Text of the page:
The Knicks also drafted Mardy Collins. With the depth they have at guard and Collins’ lukewarm preseason, he’ll have first row seats to all 82 Knick games. Just last week the Knicks signed Kelvin Cato. The 6-11 big man will attempt to push Jerome James to the bench which should be easier than actually pushing Jerome James to the bench.
The Class of 06
The Knicks only improvement won’t just come from their new acquirees. The Knicks trio of Frye, Lee, and Robinson look to improve in their sophomore season. In the future, if any of the three are going to the mid-winter classic, it will be Frye. Last year Frye started off hot, but lost confidence on his jumper mid-season, passing on wide-open shots. He looked healthy this preseason, physically bulking up and adding a post up game to complement his outside touch. But Frye also added a mental aspect to his game, taking a bigger role in the on the court leadership of the Knicks.
While Lee & Robinson will likely be role players this year, both have shown improvement over the summer. The Knicks have found a good use for Lee’s strong rebounding skills, even letting him man the center spot in the small & quick lineups when possible. With Frye’s ability to shift to center, expect to see David Lee as the Knicks primary big man off the bench. Meanwhile Robinson’s lessons over the summer (pass the ball more) seem to have finally sunk in. For Nate to succeed at this level, he has to learn that he can’t take the ball to the hoop with two (or more) guys on him. In the preseason Robinson passed out of double teams more, and his assist/minute ratio showed improvement.
Setting aside the tabloid stories surrounding Madison Square Garden, the most frequent topic about the Knicks new season is Isiah Thomas’ offense. Isiah is going to institute his own invention called “The Quick”, which is a combination of Tex Winters Triangle Offense, Bob Knight’s Indiana Offense, John Wooden UCLA Offense, Bill Walsh’s West Coast Offense, Jacques Lemaire’s Neutral Zone Trap, George Washington’s crossing of the Delaware, General Patton’s Operation Fortitute and every successful strategy ever used.
Zeke’s offense does has some advantages with this roster. Taking the ball out of the point guard’s hands will mean that Marbury & Francis won’t be fighting over point guard duties. Additionally it’ll mean that the two shooting happy PGs won’t be able to dominate the ball. Unfortunately, it can’t hide all of New York’s roster flaws, especially when looking at the starting 5. Between Marbury, Francis, and Jeffries the Knicks don’t have a reliable jump shooter to stretch defenses. While Crawford and Robinson can provide that role, Isiah will have a tough decision to make in the fourth quarter of tight games. Will he sit Francis (or Marbury) in order to keep a sharp shooter on the court? Richardson will start the season at SF, but he still isn’t the shooter he was on the West Coast. Quentin shot a paltry 40.4% eFG this preseason with a cheek slapping 13% from beyond the arc. If Richardson can find his stroke he’d be an integral part of the Knicks’ offense, but if he’s going to shoot like that, the Knicks would be better off with Balkman getting the major minutes in Jeffries’ stead.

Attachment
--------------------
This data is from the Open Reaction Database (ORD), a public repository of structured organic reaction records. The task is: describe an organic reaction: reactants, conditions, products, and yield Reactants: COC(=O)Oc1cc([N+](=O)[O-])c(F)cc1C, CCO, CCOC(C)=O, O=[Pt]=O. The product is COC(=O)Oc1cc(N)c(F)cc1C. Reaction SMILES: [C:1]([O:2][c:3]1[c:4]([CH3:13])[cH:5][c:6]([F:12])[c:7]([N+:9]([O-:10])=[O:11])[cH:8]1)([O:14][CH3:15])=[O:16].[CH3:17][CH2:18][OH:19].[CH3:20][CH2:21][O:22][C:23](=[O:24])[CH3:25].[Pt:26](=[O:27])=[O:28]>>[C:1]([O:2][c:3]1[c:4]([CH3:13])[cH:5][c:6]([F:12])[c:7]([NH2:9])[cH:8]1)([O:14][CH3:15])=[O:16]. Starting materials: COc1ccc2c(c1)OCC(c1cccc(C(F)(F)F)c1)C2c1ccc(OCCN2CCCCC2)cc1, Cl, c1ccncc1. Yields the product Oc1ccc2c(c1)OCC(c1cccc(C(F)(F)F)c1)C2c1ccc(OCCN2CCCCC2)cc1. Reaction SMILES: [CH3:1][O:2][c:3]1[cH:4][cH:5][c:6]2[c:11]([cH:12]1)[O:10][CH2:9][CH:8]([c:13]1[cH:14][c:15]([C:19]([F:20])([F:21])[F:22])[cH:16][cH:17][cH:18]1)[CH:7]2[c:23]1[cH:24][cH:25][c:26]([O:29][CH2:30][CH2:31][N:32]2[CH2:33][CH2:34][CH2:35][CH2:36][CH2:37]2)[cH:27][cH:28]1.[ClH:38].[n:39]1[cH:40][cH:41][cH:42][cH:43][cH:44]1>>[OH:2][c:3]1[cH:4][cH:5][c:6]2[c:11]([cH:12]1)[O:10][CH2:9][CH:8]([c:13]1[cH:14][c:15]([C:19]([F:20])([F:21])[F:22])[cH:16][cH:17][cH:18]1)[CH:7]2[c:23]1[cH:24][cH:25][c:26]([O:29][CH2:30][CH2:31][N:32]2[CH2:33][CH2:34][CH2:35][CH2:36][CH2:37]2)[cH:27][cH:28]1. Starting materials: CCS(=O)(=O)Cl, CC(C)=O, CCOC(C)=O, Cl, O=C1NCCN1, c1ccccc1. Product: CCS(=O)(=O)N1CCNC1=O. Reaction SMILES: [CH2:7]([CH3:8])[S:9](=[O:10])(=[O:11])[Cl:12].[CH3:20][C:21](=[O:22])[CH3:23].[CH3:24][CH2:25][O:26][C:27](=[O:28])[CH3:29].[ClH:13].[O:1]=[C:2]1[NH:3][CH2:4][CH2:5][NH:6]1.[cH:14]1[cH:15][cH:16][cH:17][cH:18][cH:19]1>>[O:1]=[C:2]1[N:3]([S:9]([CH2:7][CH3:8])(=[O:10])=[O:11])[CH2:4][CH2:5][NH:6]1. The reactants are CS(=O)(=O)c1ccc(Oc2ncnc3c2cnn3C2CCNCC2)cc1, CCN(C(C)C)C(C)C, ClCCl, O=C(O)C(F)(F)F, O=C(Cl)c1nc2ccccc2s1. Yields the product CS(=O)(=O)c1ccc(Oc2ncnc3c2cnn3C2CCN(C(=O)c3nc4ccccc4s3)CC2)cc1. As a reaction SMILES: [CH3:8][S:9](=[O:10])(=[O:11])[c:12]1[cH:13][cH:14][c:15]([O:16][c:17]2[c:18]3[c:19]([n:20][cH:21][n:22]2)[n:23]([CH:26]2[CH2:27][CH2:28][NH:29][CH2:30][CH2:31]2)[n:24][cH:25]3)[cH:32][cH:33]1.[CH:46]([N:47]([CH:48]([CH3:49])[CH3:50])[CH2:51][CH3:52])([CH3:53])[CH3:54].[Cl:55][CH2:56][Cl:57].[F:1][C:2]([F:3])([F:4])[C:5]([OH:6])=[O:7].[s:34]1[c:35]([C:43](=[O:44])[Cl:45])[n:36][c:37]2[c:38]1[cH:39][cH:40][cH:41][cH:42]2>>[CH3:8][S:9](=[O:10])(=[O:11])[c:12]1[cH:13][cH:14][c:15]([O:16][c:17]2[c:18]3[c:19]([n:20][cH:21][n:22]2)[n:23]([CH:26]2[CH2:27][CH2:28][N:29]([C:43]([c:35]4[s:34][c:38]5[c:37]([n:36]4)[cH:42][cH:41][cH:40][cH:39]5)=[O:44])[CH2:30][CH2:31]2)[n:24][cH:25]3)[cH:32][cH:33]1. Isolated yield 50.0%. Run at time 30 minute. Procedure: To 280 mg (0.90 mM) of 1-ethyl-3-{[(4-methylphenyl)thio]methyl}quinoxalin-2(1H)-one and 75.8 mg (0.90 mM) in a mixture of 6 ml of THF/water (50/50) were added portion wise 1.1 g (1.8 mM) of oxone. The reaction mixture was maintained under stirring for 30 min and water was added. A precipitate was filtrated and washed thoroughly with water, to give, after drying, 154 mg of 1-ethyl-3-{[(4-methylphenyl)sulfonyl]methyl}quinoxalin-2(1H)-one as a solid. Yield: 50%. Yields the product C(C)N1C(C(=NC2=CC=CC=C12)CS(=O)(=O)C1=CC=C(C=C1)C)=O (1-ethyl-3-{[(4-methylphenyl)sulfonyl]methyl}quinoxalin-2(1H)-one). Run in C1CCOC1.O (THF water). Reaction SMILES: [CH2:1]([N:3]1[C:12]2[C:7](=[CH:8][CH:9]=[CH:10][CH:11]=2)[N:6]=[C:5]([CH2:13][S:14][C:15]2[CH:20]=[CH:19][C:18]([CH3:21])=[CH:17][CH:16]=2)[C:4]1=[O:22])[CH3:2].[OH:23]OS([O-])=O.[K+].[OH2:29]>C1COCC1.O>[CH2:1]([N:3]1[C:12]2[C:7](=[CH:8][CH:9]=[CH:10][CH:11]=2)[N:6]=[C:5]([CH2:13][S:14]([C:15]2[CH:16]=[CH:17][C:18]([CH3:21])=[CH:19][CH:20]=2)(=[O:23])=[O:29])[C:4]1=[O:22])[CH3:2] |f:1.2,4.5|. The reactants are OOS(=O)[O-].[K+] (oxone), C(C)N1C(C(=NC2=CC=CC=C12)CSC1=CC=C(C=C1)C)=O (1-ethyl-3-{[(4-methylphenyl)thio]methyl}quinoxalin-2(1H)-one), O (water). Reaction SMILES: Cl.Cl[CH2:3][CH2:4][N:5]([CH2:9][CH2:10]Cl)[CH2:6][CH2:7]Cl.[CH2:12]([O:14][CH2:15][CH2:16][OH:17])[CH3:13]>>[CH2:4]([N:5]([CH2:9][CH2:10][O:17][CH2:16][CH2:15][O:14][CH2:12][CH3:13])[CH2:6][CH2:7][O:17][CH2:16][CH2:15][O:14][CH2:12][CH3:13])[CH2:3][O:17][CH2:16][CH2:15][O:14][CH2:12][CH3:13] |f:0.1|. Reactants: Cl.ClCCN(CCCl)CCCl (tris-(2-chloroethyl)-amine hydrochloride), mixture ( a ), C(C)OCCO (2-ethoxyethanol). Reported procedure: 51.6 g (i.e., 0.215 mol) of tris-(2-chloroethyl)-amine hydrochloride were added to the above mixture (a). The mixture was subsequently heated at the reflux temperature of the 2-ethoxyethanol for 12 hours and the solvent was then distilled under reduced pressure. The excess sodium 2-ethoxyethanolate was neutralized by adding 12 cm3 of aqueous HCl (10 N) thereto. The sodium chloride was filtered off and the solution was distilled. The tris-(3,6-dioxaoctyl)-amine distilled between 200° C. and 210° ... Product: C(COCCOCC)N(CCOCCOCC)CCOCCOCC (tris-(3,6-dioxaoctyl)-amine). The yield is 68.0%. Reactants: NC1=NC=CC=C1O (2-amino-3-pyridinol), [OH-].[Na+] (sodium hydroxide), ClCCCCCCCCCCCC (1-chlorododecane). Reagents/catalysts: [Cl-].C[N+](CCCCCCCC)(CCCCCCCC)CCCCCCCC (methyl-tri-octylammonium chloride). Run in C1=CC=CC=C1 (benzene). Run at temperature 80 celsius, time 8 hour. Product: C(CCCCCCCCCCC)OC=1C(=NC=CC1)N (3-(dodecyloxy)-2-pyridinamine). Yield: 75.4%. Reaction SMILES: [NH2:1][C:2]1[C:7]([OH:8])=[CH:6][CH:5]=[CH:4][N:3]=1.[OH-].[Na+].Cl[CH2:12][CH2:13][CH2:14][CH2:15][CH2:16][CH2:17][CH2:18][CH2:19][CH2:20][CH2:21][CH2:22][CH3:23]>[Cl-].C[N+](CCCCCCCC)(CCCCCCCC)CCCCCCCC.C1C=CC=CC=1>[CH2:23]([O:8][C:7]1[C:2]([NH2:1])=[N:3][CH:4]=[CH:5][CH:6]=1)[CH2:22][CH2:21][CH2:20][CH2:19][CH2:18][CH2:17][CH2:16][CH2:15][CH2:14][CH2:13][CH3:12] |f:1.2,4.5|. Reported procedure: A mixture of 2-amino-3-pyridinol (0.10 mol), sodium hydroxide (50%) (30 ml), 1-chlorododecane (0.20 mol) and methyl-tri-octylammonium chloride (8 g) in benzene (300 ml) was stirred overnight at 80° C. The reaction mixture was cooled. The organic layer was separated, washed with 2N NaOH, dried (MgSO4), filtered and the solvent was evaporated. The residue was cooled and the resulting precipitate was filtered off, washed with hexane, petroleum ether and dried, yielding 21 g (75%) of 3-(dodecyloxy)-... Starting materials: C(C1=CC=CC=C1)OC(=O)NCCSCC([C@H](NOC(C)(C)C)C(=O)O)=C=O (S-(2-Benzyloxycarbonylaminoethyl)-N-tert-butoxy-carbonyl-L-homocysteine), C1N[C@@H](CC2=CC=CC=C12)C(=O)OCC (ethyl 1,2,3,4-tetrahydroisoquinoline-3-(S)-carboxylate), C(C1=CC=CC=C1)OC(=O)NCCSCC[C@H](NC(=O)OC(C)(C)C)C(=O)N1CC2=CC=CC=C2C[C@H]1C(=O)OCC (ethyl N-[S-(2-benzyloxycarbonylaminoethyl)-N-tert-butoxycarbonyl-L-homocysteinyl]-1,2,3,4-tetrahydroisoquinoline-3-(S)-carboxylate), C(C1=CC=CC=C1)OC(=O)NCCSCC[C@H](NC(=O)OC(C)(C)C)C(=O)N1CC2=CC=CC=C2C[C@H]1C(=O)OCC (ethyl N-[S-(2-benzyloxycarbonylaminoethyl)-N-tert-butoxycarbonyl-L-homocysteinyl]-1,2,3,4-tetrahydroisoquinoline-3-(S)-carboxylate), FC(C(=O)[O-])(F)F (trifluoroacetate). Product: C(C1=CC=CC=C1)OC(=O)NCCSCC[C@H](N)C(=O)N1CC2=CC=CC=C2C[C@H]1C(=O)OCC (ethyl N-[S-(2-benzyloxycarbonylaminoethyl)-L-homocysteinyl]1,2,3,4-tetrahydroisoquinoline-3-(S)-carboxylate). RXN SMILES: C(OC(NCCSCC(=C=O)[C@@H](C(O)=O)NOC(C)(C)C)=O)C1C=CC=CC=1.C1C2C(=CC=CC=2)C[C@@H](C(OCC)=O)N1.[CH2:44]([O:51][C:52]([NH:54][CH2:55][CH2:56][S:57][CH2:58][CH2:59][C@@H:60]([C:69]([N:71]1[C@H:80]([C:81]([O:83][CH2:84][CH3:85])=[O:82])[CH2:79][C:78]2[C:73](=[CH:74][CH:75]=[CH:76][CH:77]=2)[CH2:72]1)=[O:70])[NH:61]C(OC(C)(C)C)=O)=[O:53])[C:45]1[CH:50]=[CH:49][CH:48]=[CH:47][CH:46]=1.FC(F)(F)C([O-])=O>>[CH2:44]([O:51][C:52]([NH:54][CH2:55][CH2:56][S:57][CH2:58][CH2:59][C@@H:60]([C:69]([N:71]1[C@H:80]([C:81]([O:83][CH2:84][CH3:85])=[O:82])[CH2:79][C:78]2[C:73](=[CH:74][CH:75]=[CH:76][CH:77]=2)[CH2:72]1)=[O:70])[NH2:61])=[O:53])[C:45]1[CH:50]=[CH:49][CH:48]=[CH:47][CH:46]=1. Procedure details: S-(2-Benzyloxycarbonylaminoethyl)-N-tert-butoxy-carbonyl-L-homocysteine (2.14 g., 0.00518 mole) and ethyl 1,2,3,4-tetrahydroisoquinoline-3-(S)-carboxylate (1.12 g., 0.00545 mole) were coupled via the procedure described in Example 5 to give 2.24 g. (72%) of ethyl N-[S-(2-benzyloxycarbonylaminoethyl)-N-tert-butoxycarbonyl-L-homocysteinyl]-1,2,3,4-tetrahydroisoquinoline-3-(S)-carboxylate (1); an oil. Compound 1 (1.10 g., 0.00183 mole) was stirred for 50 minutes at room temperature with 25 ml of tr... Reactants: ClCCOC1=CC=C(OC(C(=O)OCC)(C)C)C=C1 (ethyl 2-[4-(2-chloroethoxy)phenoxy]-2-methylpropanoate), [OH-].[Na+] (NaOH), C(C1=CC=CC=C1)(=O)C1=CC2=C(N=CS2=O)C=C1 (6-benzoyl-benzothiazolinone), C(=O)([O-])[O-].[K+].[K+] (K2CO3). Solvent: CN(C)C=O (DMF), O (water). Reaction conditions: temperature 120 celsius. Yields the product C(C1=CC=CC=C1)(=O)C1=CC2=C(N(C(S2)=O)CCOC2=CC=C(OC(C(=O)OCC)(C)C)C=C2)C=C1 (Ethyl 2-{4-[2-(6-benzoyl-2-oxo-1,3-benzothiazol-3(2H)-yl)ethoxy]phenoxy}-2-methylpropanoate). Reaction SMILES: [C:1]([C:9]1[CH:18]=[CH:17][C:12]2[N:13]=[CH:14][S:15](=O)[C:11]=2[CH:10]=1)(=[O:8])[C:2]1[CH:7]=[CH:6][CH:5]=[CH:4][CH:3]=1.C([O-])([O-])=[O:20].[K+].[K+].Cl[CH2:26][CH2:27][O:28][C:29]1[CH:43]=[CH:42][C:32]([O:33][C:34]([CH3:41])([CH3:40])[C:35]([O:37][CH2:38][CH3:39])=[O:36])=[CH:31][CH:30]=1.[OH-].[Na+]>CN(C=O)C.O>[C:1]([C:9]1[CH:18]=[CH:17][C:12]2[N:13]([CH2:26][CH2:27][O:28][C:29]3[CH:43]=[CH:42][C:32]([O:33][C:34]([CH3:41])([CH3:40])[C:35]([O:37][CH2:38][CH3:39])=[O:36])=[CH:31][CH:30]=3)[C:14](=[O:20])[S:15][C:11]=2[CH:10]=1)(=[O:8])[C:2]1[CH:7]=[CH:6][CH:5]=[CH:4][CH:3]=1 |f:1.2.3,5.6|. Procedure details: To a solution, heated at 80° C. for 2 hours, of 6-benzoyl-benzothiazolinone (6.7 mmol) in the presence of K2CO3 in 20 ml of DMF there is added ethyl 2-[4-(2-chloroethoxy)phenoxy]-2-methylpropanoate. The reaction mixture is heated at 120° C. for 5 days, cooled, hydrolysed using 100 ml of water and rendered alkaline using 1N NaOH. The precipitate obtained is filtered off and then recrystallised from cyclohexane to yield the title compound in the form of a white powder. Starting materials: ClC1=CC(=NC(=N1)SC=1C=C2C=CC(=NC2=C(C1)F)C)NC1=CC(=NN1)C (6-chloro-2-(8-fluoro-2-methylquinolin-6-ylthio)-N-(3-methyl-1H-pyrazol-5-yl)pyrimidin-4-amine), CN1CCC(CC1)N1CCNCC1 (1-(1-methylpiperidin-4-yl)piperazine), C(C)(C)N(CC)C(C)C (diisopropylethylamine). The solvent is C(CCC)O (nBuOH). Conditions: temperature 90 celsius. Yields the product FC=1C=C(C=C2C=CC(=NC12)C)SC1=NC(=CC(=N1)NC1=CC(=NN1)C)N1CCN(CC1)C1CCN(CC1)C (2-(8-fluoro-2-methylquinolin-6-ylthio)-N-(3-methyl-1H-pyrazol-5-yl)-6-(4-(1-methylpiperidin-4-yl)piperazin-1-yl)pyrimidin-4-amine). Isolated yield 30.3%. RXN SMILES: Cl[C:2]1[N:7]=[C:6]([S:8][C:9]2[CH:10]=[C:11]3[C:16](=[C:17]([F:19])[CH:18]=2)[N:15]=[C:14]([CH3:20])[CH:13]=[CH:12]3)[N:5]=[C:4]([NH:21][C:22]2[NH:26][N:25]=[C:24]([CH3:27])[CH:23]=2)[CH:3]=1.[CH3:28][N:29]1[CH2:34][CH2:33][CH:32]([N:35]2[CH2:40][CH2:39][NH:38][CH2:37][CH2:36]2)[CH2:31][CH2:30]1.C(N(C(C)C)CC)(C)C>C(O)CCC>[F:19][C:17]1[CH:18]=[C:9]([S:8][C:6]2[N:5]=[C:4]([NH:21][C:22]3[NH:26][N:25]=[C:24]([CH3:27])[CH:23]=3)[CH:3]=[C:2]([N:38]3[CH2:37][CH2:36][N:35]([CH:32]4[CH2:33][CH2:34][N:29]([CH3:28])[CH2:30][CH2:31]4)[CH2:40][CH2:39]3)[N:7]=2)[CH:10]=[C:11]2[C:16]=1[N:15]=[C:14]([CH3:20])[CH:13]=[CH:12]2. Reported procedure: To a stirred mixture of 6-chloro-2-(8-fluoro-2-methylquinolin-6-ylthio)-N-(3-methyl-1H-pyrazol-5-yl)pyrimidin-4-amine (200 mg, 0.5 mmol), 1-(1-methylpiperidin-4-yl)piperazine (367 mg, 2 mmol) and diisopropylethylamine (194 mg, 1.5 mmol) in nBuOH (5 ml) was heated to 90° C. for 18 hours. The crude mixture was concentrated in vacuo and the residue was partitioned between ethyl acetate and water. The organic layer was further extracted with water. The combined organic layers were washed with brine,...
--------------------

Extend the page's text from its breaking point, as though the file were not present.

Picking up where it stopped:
At one point this was the core of the franchise, but you haven’t heard much regarding how the Knicks are going to improve on defense in 2007. Due to Jeffries’ injury, the Knicks starting 5 on opening night will be Marbury, Francis, Richardson, Frye, and Curry. Not exactly the 1994 Knicks. The backcourt is undersized and the frontcourt doesn’t offer much help, which is a recipe for disaster. On defense, the small forward spot should see an improvement with the additions of Balkman and Jeffries. Should Cato make his way into the rotation, he’ll add a defensive presence as well. Unfortunately those three won’t be enough to make up for a lack of defense from the rest of the roster.
Knick fans are looking forward to this season, because it couldn’t possibly be worse than last year’s fiasco. With a promising core of young players in Frye, Lee, Robinson, and Balkman, New York should generate some excitement on the court this year. The results are mixed on Isiah’s coaching tenure in Indiana, so it’s hard to judge how much of an effect he’ll have on the team. On offense the Knicks lack a true superstar, but they do have a few guys that can contribute in a positive fashion. While most pundits are keying on the development of Eddy Curry, the key might be on the improvement of the Knicks other young big man, Channing Frye. If Marbury can return to his pre-Brown form (very likely), Frye can improve on his first season (likely), Francis can give the production somewhere between his 2005 & 2006 season (possible), and Curry can cut down on his fouls and turnovers (not outside the realm of possibility) then the Knicks should have a good offense. Throw in the continuing development of the bench (Crawford, Robinson, and Lee) and they’ll overcome the lacking of a scoring superpower.
But before Knick fans start readying their tents for an outdoor overnight playoff ticket sale party, there is still the matter of the weak Knicks defense. New York is going to have to outscore their opponents every night, because I don’t see this team shutting down their opponents for extended periods of time. With just about the same roster, the Knicks only won 23 games last year. I don’t care if Larry Brown had a pin filled voodoo doll of each of his players, ultimately it’s the players that earned that record. History shows that teams don’t just all of a sudden win 15-20 more games without a massive talent overhaul.
A realistic estimate for New York’s win total is in the 30-something range, which is still a large improvement. While there will be a lot of talk surrounding the Knicks offense and how the different players mesh with each other, pay attention to the Knicks’ defense. That’ll be the key for their 2007 season.